Life in the Land of the Lame Horse Pub


Had it not been for Ian in Hamburg, one of my dependable conduits for news of the quirky, the bizarre and the occasionally unbelievable, I would have missed recent events in Duisburg, an old-fashioned German steel town with the world’s largest inland harbor.

Eager to spiff up his town’s image while taking advantage of music fans’ willingness to part with their Euros, the Mayor of Duisburg, Adolf Sauerland, pursued and won the right to host Love Parade 2010. Originally held in Berlin in 1989, the dance music festival was moved to the Ruhr region in 2007. Concerns about size, safety and security had led to cancellation of the event in some years, and in 2009 the city of Bochum refused to grant permits, fearful they would not be able to cope with the crowds.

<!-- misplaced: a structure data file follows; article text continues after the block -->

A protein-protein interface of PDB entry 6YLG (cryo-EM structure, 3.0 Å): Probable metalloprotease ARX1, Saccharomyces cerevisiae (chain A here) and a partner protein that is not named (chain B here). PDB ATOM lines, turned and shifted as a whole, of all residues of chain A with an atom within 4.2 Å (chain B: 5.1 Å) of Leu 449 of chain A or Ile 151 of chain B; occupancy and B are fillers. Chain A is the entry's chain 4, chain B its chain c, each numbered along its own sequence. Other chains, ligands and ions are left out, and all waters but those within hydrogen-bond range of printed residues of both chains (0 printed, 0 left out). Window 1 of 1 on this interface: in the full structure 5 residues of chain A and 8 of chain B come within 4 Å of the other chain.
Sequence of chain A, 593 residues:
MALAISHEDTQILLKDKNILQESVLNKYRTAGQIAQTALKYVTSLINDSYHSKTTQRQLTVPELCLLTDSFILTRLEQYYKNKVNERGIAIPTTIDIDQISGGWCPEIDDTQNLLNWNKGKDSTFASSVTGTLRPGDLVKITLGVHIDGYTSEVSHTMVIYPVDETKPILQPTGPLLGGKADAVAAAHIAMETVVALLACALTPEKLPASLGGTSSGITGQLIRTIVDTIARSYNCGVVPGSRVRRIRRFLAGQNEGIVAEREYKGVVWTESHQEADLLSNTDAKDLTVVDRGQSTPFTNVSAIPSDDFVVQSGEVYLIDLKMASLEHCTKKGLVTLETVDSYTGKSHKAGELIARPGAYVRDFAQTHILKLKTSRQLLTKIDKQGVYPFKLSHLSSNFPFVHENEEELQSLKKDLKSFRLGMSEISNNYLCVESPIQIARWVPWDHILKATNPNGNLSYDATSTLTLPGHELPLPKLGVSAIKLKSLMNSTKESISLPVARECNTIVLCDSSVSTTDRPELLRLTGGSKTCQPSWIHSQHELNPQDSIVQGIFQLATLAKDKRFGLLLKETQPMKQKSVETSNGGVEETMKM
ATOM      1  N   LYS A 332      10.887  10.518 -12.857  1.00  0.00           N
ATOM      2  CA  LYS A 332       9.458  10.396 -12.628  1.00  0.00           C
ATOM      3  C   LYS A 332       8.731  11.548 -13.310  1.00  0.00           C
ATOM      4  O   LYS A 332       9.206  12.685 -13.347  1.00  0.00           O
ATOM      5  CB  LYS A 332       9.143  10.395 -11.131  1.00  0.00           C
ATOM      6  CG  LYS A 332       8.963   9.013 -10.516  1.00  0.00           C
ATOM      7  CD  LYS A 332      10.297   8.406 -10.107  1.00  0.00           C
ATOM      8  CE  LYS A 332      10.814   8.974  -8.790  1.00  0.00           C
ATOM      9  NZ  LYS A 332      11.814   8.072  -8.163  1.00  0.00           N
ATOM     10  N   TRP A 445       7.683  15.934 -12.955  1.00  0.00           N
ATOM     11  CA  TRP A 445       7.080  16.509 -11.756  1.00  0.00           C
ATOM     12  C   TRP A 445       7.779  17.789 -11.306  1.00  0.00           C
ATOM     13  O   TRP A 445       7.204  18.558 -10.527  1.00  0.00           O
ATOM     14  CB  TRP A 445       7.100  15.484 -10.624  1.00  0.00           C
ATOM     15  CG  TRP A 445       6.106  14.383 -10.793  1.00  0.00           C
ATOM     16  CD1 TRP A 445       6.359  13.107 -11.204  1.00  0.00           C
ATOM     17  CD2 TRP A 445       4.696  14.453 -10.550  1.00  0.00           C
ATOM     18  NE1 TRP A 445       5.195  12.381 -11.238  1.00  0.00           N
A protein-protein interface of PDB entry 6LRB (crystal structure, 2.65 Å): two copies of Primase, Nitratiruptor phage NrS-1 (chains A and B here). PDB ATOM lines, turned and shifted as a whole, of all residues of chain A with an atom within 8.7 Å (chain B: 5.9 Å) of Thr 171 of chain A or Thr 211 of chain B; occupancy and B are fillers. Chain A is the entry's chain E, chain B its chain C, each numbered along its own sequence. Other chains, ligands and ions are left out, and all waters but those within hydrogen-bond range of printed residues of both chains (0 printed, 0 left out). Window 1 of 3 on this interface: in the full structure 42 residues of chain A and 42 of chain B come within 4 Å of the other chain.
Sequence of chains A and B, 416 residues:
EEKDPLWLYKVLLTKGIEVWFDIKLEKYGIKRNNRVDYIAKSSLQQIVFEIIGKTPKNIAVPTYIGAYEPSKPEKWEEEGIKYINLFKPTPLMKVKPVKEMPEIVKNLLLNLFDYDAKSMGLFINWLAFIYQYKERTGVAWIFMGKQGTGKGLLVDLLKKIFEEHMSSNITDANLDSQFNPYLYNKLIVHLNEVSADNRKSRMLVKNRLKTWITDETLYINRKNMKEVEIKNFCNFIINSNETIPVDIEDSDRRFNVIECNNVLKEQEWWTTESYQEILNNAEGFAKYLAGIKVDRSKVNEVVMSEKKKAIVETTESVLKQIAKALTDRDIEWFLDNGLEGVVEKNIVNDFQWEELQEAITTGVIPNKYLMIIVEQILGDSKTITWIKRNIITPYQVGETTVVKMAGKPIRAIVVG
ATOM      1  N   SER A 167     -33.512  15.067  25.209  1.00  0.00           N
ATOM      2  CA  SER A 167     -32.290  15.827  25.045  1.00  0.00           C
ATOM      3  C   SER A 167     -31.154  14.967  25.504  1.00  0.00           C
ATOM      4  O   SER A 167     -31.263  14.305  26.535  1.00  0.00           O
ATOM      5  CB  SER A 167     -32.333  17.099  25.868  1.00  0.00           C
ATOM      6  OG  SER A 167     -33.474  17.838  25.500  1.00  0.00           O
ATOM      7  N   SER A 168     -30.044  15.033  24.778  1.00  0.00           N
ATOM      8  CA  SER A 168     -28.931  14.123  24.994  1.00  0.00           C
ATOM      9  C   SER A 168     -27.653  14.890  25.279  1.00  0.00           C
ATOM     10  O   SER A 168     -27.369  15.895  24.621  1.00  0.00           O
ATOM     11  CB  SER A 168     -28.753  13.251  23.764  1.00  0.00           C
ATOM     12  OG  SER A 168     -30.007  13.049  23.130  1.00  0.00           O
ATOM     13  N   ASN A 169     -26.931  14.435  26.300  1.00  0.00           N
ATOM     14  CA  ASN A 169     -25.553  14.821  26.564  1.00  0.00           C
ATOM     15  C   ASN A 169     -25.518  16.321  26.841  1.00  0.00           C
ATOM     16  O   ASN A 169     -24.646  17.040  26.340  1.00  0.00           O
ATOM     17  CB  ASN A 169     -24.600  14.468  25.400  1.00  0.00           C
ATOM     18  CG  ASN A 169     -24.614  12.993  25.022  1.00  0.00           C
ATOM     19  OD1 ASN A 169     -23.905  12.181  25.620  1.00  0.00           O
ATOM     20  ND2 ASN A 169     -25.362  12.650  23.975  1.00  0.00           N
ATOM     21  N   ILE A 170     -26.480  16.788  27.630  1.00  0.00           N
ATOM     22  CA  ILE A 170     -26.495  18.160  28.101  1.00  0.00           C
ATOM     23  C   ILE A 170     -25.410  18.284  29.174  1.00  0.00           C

It was at that point Mayor Sauerland made his move. “It was Sauerland’s big thing,” said Johannes Pflug, a Social Democrat who represents Duisburg in the federal Parliament, or Bundestag. “He wanted to show that Duisburg could do it, that he could change the image of Duisburg. But now, after the tragedy, he is in a very difficult situation.”

Indeed he is.  By the time events sorted themselves out and the festival finally was brought to a close, 21 people had been killed and hundreds injured, crushed as thousands of revelers tried to flee the tunnel that was the only point of access to the festival.  As a timeline provided by Deutsche Welle describes it: